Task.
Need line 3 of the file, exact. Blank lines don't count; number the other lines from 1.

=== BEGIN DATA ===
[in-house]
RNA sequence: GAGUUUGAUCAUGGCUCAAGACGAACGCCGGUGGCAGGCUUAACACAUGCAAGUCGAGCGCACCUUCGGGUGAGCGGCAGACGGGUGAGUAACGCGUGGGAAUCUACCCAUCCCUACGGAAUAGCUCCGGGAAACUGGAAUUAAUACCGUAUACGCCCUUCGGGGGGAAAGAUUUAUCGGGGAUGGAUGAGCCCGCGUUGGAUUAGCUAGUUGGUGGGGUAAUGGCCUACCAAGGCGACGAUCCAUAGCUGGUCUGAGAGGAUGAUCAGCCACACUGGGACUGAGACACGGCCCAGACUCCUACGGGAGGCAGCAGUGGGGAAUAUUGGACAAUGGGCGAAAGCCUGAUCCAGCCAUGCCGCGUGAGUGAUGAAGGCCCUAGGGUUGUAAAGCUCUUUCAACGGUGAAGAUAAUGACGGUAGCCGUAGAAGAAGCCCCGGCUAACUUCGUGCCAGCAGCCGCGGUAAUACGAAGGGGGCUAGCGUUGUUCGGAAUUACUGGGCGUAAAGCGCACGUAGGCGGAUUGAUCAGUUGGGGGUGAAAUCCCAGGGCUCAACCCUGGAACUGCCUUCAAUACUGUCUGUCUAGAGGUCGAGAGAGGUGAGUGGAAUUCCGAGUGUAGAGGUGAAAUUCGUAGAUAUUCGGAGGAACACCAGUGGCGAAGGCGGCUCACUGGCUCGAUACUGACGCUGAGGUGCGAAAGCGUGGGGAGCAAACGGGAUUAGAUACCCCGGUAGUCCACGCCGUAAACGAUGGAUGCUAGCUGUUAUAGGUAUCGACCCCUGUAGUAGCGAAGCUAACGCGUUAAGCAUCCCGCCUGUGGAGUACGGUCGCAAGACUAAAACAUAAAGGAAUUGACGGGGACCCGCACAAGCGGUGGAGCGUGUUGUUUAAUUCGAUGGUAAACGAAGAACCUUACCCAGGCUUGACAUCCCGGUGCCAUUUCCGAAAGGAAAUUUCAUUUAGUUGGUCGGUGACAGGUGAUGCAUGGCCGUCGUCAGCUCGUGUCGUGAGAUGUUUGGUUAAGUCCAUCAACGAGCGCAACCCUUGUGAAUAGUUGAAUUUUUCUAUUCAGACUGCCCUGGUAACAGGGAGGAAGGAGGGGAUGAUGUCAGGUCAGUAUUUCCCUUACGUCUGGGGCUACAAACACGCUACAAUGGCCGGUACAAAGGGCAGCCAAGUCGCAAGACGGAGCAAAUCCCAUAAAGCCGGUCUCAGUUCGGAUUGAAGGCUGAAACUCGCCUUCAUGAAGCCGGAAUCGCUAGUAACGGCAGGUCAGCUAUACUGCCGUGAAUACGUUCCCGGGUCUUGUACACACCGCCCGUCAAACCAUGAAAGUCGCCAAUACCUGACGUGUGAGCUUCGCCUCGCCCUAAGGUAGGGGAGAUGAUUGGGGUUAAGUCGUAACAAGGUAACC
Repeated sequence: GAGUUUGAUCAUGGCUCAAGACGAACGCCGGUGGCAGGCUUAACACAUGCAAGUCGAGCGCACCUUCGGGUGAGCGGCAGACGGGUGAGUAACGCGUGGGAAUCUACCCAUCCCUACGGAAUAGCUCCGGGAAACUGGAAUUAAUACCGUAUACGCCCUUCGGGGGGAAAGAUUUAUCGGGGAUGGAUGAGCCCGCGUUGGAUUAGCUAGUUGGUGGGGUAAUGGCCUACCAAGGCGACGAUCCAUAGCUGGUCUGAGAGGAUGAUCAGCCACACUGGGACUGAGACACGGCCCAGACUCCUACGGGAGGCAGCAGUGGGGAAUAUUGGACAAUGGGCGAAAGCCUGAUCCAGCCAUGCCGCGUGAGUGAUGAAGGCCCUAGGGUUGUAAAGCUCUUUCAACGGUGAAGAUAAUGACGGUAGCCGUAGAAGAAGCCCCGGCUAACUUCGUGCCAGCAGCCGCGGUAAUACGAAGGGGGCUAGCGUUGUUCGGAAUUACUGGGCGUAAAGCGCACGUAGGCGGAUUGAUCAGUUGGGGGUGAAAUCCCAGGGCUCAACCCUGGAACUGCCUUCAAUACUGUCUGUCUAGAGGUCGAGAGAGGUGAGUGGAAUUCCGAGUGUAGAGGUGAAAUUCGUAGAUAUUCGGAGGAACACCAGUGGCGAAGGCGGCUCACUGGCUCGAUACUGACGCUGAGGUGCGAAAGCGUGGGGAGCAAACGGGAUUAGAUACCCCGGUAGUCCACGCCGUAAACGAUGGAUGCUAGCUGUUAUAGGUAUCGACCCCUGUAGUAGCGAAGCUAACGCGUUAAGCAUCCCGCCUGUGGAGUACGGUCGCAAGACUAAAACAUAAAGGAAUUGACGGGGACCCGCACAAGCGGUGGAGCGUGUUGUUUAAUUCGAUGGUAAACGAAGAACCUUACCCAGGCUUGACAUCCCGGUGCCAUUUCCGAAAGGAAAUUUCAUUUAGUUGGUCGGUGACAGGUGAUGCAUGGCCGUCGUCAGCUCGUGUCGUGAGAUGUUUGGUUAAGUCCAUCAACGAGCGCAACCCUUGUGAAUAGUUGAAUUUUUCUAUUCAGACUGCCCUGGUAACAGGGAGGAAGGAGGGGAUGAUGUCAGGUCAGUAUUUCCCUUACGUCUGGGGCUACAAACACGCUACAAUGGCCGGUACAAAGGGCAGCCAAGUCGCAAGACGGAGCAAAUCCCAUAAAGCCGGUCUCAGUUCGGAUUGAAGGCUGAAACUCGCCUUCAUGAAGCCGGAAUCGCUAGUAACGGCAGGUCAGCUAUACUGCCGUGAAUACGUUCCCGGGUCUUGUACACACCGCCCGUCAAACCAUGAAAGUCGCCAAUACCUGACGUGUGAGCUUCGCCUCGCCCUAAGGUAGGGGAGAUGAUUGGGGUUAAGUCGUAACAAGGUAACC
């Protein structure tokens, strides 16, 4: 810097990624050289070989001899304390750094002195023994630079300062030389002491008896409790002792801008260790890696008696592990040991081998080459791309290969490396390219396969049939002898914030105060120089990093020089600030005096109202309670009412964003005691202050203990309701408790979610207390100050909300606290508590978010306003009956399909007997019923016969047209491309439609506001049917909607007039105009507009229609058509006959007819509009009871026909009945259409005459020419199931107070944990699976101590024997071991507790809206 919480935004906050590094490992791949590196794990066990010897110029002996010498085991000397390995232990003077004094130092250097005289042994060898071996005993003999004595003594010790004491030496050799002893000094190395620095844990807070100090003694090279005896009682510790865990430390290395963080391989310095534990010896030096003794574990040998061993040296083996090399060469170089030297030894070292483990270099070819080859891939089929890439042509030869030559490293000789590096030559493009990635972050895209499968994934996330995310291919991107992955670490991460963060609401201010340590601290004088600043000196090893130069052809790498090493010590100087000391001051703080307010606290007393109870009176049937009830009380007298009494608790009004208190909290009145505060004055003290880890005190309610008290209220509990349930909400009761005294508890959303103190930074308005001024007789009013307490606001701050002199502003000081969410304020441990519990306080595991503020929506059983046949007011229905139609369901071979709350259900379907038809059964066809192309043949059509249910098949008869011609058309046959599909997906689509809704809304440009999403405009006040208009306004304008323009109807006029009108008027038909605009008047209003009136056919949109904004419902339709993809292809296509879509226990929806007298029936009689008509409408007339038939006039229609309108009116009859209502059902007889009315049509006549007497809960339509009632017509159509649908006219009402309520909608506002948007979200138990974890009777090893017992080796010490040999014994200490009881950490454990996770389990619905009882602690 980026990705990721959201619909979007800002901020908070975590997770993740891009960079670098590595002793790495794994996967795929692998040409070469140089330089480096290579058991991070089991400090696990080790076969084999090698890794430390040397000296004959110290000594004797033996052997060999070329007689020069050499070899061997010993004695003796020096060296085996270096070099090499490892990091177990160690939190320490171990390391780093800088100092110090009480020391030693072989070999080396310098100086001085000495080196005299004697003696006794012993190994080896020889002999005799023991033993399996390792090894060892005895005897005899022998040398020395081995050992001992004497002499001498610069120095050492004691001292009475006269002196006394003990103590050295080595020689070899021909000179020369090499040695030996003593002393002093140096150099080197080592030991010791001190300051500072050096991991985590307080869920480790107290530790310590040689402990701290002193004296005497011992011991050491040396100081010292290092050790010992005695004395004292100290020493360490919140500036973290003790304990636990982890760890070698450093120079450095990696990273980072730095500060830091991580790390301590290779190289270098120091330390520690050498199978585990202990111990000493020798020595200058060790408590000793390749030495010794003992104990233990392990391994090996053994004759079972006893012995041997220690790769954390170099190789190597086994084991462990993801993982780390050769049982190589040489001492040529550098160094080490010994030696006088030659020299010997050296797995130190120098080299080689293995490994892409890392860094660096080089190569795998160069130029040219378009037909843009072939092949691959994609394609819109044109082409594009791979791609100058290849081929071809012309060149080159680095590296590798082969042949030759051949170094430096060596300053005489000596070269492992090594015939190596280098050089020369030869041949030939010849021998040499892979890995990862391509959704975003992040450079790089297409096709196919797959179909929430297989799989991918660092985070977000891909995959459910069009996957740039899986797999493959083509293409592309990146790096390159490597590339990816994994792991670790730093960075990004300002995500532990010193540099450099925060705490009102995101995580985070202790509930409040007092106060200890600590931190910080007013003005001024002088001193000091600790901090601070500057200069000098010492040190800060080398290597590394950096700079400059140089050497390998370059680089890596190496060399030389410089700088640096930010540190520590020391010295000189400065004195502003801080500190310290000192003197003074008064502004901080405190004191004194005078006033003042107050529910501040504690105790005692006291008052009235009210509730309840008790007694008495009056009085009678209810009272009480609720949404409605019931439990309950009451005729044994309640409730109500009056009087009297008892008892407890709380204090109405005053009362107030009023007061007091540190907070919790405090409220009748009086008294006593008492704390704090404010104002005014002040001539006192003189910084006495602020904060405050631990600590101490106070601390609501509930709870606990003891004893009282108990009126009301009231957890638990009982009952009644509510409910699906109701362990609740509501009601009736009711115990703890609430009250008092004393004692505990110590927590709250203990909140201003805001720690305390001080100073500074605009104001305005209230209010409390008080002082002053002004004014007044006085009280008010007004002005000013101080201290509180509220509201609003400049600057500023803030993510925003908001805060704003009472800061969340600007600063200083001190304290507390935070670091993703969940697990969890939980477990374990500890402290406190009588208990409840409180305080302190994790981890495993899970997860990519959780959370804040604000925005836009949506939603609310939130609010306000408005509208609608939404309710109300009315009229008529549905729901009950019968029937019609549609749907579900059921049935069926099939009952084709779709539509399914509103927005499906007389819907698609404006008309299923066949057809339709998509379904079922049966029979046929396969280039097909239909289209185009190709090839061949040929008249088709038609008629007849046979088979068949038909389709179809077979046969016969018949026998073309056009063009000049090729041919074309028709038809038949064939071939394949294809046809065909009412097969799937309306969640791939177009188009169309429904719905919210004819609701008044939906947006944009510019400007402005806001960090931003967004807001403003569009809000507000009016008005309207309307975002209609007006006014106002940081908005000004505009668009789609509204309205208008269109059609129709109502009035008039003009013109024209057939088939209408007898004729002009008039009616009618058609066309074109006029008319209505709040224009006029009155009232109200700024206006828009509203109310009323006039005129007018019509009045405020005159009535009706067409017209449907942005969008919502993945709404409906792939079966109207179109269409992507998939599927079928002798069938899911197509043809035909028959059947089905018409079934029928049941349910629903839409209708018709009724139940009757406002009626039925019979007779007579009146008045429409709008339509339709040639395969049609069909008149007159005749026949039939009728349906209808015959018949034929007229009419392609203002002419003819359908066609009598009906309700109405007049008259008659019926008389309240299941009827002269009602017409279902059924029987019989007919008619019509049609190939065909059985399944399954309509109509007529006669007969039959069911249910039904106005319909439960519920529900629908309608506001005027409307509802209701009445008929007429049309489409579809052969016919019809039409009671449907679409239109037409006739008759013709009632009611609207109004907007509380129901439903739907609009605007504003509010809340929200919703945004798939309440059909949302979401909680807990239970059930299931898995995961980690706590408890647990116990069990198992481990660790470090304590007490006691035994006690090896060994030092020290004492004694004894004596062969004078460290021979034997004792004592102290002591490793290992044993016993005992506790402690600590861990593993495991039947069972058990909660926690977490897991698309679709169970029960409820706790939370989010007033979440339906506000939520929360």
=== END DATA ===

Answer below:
Repeated sequence: GAGUUUGAUCAUGGCUCAAGACGAACGCCGGUGGCAGGCUUAACACAUGCAAGUCGAGCGCACCUUCGGGUGAGCGGCAGACGGGUGAGUAACGCGUGGGAAUCUACCCAUCCCUACGGAAUAGCUCCGGGAAACUGGAAUUAAUACCGUAUACGCCCUUCGGGGGGAAAGAUUUAUCGGGGAUGGAUGAGCCCGCGUUGGAUUAGCUAGUUGGUGGGGUAAUGGCCUACCAAGGCGACGAUCCAUAGCUGGUCUGAGAGGAUGAUCAGCCACACUGGGACUGAGACACGGCCCAGACUCCUACGGGAGGCAGCAGUGGGGAAUAUUGGACAAUGGGCGAAAGCCUGAUCCAGCCAUGCCGCGUGAGUGAUGAAGGCCCUAGGGUUGUAAAGCUCUUUCAACGGUGAAGAUAAUGACGGUAGCCGUAGAAGAAGCCCCGGCUAACUUCGUGCCAGCAGCCGCGGUAAUACGAAGGGGGCUAGCGUUGUUCGGAAUUACUGGGCGUAAAGCGCACGUAGGCGGAUUGAUCAGUUGGGGGUGAAAUCCCAGGGCUCAACCCUGGAACUGCCUUCAAUACUGUCUGUCUAGAGGUCGAGAGAGGUGAGUGGAAUUCCGAGUGUAGAGGUGAAAUUCGUAGAUAUUCGGAGGAACACCAGUGGCGAAGGCGGCUCACUGGCUCGAUACUGACGCUGAGGUGCGAAAGCGUGGGGAGCAAACGGGAUUAGAUACCCCGGUAGUCCACGCCGUAAACGAUGGAUGCUAGCUGUUAUAGGUAUCGACCCCUGUAGUAGCGAAGCUAACGCGUUAAGCAUCCCGCCUGUGGAGUACGGUCGCAAGACUAAAACAUAAAGGAAUUGACGGGGACCCGCACAAGCGGUGGAGCGUGUUGUUUAAUUCGAUGGUAAACGAAGAACCUUACCCAGGCUUGACAUCCCGGUGCCAUUUCCGAAAGGAAAUUUCAUUUAGUUGGUCGGUGACAGGUGAUGCAUGGCCGUCGUCAGCUCGUGUCGUGAGAUGUUUGGUUAAGUCCAUCAACGAGCGCAACCCUUGUGAAUAGUUGAAUUUUUCUAUUCAGACUGCCCUGGUAACAGGGAGGAAGGAGGGGAUGAUGUCAGGUCAGUAUUUCCCUUACGUCUGGGGCUACAAACACGCUACAAUGGCCGGUACAAAGGGCAGCCAAGUCGCAAGACGGAGCAAAUCCCAUAAAGCCGGUCUCAGUUCGGAUUGAAGGCUGAAACUCGCCUUCAUGAAGCCGGAAUCGCUAGUAACGGCAGGUCAGCUAUACUGCCGUGAAUACGUUCCCGGGUCUUGUACACACCGCCCGUCAAACCAUGAAAGUCGCCAAUACCUGACGUGUGAGCUUCGCCUCGCCCUAAGGUAGGGGAGAUGAUUGGGGUUAAGUCGUAACAAGGUAACC